Herewith, the Cistercian O salutaris Hostia (whose melody is a slightly more elaborate variant of the Roman), Ave verum, and Pie Jesu:





At present, I like to silently pray these three in succession after the Elevation, during the silent Canon of the Mass.

Saturday, October 31, 2015

Christus Rex Pilgrimage Diary

This year, I kept note of my experiences on the Christus Rex Pilgrimage… on which the following are based.

I flew out of Tasmania to Victoria just after 2 pm on Thursday 22nd October, and dallied at the airport till Simon collected me at five o'clock in his already pilgrim-filled minivan. I was dropped off at my hotel in Ballarat a little after 6:15 pm, and then attended the sung Requiem (advertised for 7 pm, but beginning at 7:17 pm) at the Cathedral, just around the corner. The full Gregorian propers were chanted, along with extra verses for the Introit, and the whole De profundis, interspersed with the repetend of the Lux æterna, at Communion time, after which the choir sang Anerio's polyphonic version of the Requiem Introit. About the only slight suggestion I would venture is that an extra verse or two of the Offertory could with advantage be chanted, in order to fill up the time. The Missa cantata concluded with the recessional hymn "The day thou gavest, Lord, is ended".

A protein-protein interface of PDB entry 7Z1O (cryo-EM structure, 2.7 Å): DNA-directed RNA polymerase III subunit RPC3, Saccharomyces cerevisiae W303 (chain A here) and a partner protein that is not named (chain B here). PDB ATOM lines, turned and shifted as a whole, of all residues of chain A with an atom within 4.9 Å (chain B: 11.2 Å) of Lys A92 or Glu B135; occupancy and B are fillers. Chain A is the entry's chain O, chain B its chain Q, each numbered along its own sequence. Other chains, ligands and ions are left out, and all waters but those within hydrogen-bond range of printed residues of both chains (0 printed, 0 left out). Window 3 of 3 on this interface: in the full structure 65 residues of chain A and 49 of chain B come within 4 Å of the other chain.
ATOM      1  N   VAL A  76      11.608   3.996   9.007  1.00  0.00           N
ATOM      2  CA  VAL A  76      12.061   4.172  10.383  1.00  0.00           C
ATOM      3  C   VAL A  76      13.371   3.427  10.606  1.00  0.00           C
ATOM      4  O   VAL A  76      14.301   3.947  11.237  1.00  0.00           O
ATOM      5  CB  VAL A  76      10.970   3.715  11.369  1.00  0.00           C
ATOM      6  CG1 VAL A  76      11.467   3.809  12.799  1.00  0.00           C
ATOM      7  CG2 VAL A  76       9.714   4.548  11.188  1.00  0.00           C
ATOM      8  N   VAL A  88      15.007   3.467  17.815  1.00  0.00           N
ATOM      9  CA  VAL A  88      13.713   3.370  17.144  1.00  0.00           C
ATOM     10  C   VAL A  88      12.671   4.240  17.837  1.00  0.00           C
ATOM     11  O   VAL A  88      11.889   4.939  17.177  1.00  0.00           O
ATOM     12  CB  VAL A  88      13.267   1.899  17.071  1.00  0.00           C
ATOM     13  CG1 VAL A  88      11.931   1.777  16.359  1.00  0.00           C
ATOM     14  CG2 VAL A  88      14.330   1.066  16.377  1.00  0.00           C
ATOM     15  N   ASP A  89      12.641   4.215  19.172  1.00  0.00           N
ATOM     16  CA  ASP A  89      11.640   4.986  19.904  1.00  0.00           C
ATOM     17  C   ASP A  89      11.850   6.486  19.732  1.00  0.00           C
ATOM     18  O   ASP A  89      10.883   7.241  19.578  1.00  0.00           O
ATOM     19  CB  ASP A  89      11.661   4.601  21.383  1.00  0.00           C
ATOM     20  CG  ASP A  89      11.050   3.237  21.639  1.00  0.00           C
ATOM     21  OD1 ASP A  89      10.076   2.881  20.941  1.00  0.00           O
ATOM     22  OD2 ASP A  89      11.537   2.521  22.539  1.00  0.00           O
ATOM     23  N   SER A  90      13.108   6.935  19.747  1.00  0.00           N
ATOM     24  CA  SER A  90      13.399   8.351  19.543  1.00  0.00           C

A little later, having registered, I had dinner and a pint or two with Hugh at a local Irish pub, before walking to a nearby supermarket for breakfast supplies.

Friday morning began very early for me, at 5 am, as I wanted to be properly organised for the pilgrimage. I headed to the Cathedral at 6:10 am, and after the usual announcements and greetings from 6:30 am onwards, Solemn High Mass (Votive of the Holy Cross) began at 6:45 am. In addition to Mass IV and the Gregorian Propers, the choir sang Guerrero's Per signum crucis and Byrd's Ave verum. Mass concluded just after eight o'clock, followed at once by the blessing of pilgrims, so we all left the Cathedral and began walking after eight thirty.

I believe there were a little under 400 pilgrims this year.

The walk out from central Ballarat, via the cemetery, was pleasant, as was the climb up through the hills to the north. We stopped in the forest for morning tea at 11:15 am, and reached Creswick for lunch at 2 pm. A few of us, unwilling to face the unappetising Subway vegetarian rolls provided, had a fasting lunch with beer at an establishment on the main street, before rejoining the pilgrims at 3:15 pm.

The afternoon route was a change to that taken on previous years, and was most attractive, taking us across gently rising country through to Kingston (where we stopped for afternoon tea at 5 pm). At 6:45 pm, just a quarter hour from Smeaton, I was collected by car and taken to the mobile chapel, since Fr Rowe required a server for his Low Mass, but apart from that I walked the whole day quite comfortably.